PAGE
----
Hypothyroidism and hyperthyroidism dysfunction

The thyroid gland is the gland that lies in the neck on both sides of the trachea (windpipe).  It consists of two lobes that are normally not palpable or unable to be felt by an examiner. The thyroid gland produces hormones that control the metabolic rate of the rest of the body. The glands hormones are the chemical messengers that determine the speed of all of the bodily processes in the, whether they occur slow or fast. The thyroid gland is stimulated to produce its vital thyroid hormones by the higher brain centers which release thyroid stimulating hormone (TSH). Thyrotropin releasing hormone released by the brain hypothalamus goes to the pituitary and causes the release of TSH.  This TSH then travels from the brain pituitary gland to the bloodstream which reaches the thyroid gland and tells the thyroid to produce its thyroid hormones. TSH stimulates the cells in the thyroid to produce and release the hormones thyroxine and triiodothyronine that then go to all the cells of the body controlling the rates or speed of their function. If the body produces less of the thyroid hormones, the body slows down and vice versa if the body produces too much of the thyroid hormones the body speeds up its cellular functions. (2)

Summary

The brain hypothalmus releases thyrotropin releasing hormone (TRH), which travels to the pituitary gland causing the release of thyroid stimulating hormone (TSH), which then travels via the blood stream to the thyroid gland where it stimulates the specialized cells of the thyroid to produce thyroxine (T4) and triiodothyronine (T3) the two hormones that regulate the speed of the all cellular function in the body. When too much or too little of these hormones T4 and T3 exist in the body, the cellular functions either go too fast or too slow.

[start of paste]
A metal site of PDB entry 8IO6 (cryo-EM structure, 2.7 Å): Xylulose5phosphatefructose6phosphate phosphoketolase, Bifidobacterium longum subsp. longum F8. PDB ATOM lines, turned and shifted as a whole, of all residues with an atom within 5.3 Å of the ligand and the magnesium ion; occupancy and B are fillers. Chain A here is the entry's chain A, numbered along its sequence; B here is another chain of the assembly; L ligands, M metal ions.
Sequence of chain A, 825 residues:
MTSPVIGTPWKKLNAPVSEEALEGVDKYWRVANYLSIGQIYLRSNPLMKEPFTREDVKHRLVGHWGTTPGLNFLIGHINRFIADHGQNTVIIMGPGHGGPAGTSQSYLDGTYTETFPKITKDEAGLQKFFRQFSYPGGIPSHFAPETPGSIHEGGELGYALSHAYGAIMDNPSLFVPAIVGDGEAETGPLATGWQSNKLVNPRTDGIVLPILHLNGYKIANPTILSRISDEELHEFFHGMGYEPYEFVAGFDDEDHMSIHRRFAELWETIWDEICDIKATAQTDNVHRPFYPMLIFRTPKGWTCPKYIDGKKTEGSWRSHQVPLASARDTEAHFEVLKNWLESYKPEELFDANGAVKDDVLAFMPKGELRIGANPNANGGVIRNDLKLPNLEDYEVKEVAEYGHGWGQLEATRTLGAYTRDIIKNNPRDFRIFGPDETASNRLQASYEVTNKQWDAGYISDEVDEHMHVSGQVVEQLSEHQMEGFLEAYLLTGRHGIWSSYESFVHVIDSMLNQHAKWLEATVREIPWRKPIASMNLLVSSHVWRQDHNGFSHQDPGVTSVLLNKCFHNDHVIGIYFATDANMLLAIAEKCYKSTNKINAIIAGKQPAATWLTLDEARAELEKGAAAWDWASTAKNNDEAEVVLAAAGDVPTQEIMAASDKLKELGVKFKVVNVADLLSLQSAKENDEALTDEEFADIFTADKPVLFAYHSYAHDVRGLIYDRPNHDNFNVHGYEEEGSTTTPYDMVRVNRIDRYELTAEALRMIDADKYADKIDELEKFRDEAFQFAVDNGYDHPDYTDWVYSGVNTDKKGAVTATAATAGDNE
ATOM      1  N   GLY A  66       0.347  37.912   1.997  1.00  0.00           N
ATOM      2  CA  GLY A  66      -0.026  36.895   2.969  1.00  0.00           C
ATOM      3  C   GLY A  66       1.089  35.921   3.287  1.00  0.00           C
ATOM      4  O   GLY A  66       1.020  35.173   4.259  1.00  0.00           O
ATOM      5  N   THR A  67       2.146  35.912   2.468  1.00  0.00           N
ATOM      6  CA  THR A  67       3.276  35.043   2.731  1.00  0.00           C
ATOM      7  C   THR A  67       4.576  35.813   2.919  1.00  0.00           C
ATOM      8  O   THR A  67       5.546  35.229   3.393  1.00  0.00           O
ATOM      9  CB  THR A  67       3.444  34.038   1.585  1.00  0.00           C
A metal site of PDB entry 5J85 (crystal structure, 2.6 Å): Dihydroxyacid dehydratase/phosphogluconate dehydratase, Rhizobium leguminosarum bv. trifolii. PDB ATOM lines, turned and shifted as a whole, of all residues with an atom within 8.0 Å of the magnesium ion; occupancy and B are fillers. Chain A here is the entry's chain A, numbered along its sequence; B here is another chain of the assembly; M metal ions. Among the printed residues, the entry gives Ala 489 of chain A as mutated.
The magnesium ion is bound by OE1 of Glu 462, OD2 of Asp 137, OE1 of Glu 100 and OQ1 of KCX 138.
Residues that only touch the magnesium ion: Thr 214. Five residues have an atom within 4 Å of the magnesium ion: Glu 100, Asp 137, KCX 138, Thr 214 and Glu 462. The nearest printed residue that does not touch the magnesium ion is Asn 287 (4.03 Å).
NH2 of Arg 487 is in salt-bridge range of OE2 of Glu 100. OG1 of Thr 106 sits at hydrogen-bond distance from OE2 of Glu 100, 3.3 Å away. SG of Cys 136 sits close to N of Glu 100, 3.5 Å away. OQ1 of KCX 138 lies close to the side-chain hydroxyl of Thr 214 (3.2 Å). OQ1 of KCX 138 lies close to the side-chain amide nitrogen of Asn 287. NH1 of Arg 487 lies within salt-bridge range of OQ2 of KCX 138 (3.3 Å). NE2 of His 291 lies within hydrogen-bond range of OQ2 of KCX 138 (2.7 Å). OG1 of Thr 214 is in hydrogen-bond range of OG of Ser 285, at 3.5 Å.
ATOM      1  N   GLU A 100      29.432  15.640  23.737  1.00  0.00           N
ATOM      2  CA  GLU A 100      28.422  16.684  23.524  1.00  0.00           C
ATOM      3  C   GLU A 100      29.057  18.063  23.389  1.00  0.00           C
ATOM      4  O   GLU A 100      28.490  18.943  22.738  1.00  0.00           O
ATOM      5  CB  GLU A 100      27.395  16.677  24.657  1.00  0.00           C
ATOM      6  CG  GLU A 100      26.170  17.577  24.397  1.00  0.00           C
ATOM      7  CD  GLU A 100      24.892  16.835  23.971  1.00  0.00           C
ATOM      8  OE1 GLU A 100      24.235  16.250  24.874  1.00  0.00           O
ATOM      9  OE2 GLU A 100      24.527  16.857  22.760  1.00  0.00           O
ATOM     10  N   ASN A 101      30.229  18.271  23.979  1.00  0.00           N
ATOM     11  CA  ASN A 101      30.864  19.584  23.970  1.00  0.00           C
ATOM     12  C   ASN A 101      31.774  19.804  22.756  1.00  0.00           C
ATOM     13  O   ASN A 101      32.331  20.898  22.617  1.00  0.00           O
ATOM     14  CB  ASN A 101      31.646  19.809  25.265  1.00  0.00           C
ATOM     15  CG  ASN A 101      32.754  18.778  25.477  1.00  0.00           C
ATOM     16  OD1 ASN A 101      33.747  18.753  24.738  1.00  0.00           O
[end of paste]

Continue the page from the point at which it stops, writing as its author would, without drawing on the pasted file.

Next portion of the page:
Hypothyroidism is when too little T4 and T3 exist in the body and cellular functions slow down. Hyperthyroidism is manifest when too much T4 and T3 exist in the body. (2)
There are numerous causes of low and high levels of T4 and T3 in the body, most of which can be figured out with commonly ordered inexpensive blood tests.

Symptoms of hypothyroidism are weakness, fatigue, lethargy, cold intolerance, decreased memory and concentration, difficulty with hearing, constipation, muscular cramps, joint aches, tingling and numbness sensations in the skin, mild weight gain, less sweating, excessive menstrual blood loss, depression, hoarseness of the voice and carpal tunnel syndrome. Signs seen by doctors in these patients are dry and coarse skin, dull facial expression, husky voice, swelling around the eyes, hands and feet, slow heart rate, cold body temperatures, lower systolic blood pressure,  increased diastolic blood pressure, less body and scalp hair, delayed relaxation of DTRs and a larger thicker tongue.(1)

Hyperthyroidism is a state where energy production exceeds the bodily needs. This causes too much heat and symptoms of sweating and fever. Patients feel fatigued, have weakness, increased hunger and experience weight loss. They are agitated, anxious, emotional, and can become psychotic or comatose. They experience difficulties with concentration and memory.  The patients defecate more than usual. They experience menstrual periods with less flow of blood or have no periods at all. They experience rapid heartbeat and sometimes this can result in chest pain. Signs seen by doctors are warm moist skin, swelling in the tibial area of the lower leg bones, bulging eyeballs where the eyes stick out from the orbits. These patients appear sweaty, have sweaty palms and other body parts. Men develop man boobs, and have low sex drive. High heart rates, enlarged heart and abnormal heart rhythms can be seen. The bones can be brittle due to less density of the bone structure and mineral contents. Tremors may be noted, muscle weakness and anxiety are common. (1)

Treatment is made in either condition with medications that help to increase or decrease the levels of the hormones or surgery to remove the over productive hormone tissues. Simple inexpensive blood tests and other imaging tests can determine the causes of the problems and the needs and types of therapy to treat the conditions.

References

  1. The 5 minute clinical consult 2012
  2. Pathophysiology : the biologic basis for disease in adults and children